4. That we can construct environments where all students can legitimately demonstrate that they have achieved the goals of the course.

    This is a very challenging one so I’ve worded it carefully. I have a problem with curve grading, as everyone probably knows, and it really bothers me that someone can fail because someone else passed. I also think that most of our constraints are highly artificial and they are in place because this is what we did before. If we start from the assumption that we can construct a system where everyone can legitimately pass then we change the nature of the system we build.

  5. That all outcomes in an educational system can be the combination of personal actions and systemic actions, thus all outcomes must be perceived and solutions developed through both lenses.

    So students are handing in their work late? This assumption requires us to look across all of their activity to work out why this is happening. This behaviour may have been set in place earlier on in their educational career so this is a combination of the student activity triggers of value, motivation and instrumentality and a feedback system that is part of an earlier component of the educational system. This does not absolve the student of questionable practices or ‘anti-educational’ behaviour but it requires us to not immediately assume that they are a ‘bad student’ as an easy out.

Ultimately, these are just some of the things I’m looking out and I’m sure that there will be discussion in the comments but I have set these to stop the shortcut thinking that does not lead to a solution because it pushes the problem to a space where it does not have to be solved. If we start from the assumption of no bad students then we have to collect actual evidence to the contrary that survives analysis and peer review to locate where the help needs to be given. And this is very much my focus – support and help to bring people back to a positive educational experience. It’s too easy to assume things are false when it makes the job easier – as well absent a very human response for an over-worked sector. I think it’s time to plant some flags of assumed truths to change the way we talk and think about these things.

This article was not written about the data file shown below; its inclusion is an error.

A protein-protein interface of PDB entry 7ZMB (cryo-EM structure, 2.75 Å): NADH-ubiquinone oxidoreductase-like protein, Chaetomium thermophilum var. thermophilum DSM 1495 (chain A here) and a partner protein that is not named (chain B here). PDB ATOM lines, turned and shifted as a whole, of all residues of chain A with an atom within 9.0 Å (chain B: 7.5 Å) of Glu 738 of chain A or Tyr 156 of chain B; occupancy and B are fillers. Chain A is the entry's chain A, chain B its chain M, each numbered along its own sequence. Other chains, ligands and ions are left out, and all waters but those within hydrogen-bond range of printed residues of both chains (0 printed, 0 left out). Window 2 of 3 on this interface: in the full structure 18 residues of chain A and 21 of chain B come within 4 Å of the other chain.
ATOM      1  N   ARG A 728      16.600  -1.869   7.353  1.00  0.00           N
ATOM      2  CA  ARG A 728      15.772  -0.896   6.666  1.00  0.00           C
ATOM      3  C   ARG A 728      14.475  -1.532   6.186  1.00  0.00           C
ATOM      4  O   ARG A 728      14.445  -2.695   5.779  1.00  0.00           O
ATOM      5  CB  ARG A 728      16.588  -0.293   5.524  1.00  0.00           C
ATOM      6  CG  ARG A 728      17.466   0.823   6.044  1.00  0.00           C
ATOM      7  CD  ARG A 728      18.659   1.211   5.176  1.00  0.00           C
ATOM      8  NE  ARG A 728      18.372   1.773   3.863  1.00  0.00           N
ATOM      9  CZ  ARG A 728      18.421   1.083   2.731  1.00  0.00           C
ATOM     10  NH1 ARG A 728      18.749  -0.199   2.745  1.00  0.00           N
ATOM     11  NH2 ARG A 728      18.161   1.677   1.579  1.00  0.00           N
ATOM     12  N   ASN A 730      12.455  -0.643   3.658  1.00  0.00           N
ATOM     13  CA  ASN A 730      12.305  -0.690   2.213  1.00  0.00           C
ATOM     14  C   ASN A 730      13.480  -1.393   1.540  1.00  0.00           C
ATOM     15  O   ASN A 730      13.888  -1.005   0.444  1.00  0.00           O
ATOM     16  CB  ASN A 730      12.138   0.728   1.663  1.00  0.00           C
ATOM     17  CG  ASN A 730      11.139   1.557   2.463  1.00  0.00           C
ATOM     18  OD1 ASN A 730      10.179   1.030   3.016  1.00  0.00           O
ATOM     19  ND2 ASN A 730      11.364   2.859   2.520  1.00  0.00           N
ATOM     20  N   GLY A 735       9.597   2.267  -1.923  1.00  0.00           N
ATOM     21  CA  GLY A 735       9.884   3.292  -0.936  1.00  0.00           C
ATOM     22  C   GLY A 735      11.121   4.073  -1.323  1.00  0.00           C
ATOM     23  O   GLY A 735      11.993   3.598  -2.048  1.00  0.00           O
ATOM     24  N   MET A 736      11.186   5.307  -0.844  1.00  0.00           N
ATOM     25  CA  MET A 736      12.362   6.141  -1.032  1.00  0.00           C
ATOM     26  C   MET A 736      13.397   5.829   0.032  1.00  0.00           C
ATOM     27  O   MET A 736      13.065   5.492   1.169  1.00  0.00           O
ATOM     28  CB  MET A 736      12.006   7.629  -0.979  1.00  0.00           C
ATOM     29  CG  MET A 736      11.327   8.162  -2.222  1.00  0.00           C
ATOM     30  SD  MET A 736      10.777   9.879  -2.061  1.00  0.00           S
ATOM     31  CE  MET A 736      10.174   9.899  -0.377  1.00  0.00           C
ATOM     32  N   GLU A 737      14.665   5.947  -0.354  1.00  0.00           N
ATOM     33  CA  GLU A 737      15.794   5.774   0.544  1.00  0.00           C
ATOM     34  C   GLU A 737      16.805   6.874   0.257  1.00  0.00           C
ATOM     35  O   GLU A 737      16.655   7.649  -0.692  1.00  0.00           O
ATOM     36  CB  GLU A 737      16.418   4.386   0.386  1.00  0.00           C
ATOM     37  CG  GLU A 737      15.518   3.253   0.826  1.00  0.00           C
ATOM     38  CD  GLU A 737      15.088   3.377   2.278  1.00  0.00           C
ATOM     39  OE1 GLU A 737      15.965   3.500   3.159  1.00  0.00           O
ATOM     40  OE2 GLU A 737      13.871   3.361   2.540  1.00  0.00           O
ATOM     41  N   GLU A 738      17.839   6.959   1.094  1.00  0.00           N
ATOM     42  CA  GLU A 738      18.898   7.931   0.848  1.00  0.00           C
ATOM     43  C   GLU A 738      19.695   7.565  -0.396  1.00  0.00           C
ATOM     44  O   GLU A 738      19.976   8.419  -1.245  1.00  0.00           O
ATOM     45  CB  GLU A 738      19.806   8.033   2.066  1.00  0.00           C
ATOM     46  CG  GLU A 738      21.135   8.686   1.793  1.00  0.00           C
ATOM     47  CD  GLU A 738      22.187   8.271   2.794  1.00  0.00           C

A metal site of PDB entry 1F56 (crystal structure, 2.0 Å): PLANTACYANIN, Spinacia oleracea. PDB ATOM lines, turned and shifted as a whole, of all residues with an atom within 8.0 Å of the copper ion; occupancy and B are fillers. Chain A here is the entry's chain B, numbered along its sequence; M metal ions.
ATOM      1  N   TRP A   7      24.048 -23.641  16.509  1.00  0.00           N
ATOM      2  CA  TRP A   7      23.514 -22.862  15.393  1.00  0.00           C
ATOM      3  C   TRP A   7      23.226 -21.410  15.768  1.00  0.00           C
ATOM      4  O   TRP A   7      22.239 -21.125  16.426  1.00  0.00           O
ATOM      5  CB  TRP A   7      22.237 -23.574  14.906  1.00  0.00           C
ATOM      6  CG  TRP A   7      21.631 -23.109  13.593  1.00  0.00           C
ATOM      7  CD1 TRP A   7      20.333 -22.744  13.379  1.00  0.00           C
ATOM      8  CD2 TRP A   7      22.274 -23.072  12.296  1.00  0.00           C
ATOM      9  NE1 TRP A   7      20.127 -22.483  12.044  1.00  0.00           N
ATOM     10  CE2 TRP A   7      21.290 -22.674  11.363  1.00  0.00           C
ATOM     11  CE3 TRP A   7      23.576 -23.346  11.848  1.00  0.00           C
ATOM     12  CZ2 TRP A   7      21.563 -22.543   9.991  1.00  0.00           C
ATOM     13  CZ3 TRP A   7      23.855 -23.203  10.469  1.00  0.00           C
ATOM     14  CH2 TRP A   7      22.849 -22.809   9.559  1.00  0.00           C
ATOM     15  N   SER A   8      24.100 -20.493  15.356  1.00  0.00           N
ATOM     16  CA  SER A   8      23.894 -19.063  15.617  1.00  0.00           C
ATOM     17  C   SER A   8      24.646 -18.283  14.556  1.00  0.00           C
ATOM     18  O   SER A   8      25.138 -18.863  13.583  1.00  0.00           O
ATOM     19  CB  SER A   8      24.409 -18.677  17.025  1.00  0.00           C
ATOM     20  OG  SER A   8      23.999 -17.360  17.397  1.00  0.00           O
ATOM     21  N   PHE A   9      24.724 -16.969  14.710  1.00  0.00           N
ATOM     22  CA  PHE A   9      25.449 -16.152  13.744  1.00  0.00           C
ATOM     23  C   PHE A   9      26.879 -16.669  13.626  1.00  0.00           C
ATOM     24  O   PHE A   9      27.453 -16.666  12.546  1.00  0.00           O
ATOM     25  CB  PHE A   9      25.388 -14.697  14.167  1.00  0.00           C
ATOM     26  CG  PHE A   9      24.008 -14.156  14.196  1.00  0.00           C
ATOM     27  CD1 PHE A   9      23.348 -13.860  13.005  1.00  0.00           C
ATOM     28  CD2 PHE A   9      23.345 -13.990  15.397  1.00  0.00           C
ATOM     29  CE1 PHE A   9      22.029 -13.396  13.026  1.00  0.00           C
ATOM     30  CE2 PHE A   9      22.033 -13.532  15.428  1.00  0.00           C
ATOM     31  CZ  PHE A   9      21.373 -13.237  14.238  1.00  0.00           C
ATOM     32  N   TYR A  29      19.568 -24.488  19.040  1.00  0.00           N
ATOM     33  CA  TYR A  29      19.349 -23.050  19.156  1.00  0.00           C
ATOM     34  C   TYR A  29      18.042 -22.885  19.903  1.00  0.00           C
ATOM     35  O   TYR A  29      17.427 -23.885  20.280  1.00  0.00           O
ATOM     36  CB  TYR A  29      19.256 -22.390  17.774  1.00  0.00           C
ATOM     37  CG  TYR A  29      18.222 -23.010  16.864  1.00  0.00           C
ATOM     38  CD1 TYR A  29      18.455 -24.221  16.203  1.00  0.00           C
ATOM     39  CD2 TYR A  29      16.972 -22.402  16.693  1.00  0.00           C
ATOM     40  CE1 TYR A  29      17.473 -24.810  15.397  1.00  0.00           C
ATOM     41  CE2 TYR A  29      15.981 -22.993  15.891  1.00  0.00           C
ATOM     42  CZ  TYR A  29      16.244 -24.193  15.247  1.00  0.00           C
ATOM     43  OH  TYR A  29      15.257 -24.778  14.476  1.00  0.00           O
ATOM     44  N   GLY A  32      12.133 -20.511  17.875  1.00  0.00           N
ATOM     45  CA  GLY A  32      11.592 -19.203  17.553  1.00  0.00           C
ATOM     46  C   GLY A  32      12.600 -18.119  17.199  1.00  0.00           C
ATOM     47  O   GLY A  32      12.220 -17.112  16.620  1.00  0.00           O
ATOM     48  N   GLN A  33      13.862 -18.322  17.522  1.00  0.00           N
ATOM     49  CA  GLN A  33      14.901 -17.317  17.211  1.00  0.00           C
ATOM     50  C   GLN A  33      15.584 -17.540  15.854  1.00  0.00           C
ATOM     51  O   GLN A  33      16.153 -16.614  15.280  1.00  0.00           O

5 Comments on “5 Things: Necessary Assumptions of Truth”

  1. While I agree with “That we can construct environments where all students can legitimately demonstrate that they have achieved the goals of the course” as stated, I think that you will have to be very careful in how you explain it. Too many people will see it as “all students must pass”. You must also allow for the possibility that no students demonstrate that they have achieved the goals of the course. Current US educational environments assume that almost all students must pass, no matter how little they have achieved. Too many people will see your point as turning “almost all students must pass” into “all students must pass”, rather than as a call for legitimate demonstration that students have achieved the goals of the course.

    (See https://gasstationwithoutpumps.wordpress.com/2014/12/27/we-create-a-problem-when-we-pass-the-incompetent/ for my recent thoughts on this issue.)

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  2. “That everyone on the planet can benefit from an improved educational system” is fairly obvious, but your conclusion “that any planning for extending our systems must have the potential to reach everyone” doesn’t follow. Requiring that all improvements must scale to everyone means that many useful and practical improvements can’t be tried. If the only education available is that which can be provided to everyone, then very little education will be available. I’m not just talking about resource limitations (which are important) but also the capabilities of students—”everyone” includes a lot of people who do not have the mental capabilities of an average 6th grader. Following your reasoning, we should not be looking at teaching anything higher, since it doesn’t have the potential to reach everyone.

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    • nickfalkner says:

      Providing education to everyone has never meant providing the same level of material or tests to everyone regardless of level or we wouldn’t have different grades.

      This is not a race to the bottom.

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  3. […] we “fixed” education yet? Does it actually need to be fixed in the first place? In a recent post, I discussed five things that we needed to assume were true, to avoid the self-fulfilling and […]